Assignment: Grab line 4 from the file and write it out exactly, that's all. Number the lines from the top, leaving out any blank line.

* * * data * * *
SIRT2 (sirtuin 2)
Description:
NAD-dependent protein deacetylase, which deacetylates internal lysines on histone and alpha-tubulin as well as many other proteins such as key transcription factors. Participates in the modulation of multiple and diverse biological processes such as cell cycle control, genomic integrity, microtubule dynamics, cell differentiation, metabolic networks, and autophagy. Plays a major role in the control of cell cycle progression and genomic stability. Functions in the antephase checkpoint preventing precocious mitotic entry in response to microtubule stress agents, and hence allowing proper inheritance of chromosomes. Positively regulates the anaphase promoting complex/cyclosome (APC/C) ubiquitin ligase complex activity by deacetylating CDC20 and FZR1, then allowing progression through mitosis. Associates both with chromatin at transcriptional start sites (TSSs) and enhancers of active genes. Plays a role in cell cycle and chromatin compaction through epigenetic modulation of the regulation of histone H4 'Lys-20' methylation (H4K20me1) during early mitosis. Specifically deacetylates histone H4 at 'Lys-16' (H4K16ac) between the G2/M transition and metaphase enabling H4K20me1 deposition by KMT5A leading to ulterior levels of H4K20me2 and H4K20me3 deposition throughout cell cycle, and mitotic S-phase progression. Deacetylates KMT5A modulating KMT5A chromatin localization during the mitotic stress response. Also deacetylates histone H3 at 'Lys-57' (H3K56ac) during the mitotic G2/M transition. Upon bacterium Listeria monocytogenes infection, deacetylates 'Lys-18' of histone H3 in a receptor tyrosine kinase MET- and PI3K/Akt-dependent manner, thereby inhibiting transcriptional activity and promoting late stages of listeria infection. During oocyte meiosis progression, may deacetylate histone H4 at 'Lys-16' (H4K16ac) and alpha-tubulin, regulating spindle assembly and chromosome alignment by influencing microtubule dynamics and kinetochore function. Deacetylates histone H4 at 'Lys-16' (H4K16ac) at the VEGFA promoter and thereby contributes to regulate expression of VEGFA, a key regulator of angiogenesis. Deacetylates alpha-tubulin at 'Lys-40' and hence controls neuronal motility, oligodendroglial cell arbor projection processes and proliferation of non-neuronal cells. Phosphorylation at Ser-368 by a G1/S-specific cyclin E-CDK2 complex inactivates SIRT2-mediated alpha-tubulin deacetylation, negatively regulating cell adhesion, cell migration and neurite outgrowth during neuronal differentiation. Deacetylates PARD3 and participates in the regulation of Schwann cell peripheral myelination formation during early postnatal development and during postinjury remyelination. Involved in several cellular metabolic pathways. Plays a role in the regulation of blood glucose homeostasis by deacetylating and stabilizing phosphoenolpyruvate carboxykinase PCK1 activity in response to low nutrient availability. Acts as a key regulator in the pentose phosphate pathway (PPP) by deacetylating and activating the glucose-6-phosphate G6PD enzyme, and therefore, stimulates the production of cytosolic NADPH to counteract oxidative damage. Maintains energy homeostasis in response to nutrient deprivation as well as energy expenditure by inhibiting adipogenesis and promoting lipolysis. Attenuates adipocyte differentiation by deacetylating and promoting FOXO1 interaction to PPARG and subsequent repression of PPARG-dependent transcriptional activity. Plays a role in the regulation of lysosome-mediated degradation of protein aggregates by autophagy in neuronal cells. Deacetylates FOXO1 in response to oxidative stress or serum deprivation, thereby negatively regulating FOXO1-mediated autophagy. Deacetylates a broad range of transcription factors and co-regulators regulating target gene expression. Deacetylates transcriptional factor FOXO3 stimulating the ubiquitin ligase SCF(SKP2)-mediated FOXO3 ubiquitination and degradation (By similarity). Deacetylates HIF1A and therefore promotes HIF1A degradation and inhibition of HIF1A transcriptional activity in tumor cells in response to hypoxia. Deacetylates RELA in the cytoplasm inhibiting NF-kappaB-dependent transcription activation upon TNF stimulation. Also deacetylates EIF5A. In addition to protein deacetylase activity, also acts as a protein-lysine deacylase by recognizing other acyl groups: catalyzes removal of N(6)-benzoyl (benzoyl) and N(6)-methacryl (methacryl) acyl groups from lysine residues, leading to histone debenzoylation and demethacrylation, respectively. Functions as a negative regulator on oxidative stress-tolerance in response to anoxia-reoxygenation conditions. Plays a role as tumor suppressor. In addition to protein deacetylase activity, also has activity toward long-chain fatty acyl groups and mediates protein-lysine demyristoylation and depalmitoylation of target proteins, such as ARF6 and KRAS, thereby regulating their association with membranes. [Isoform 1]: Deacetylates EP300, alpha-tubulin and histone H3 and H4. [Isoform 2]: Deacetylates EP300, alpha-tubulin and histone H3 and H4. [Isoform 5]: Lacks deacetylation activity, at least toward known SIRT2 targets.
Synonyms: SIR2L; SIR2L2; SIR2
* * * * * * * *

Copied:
Synonyms: SIR2L; SIR2L2; SIR2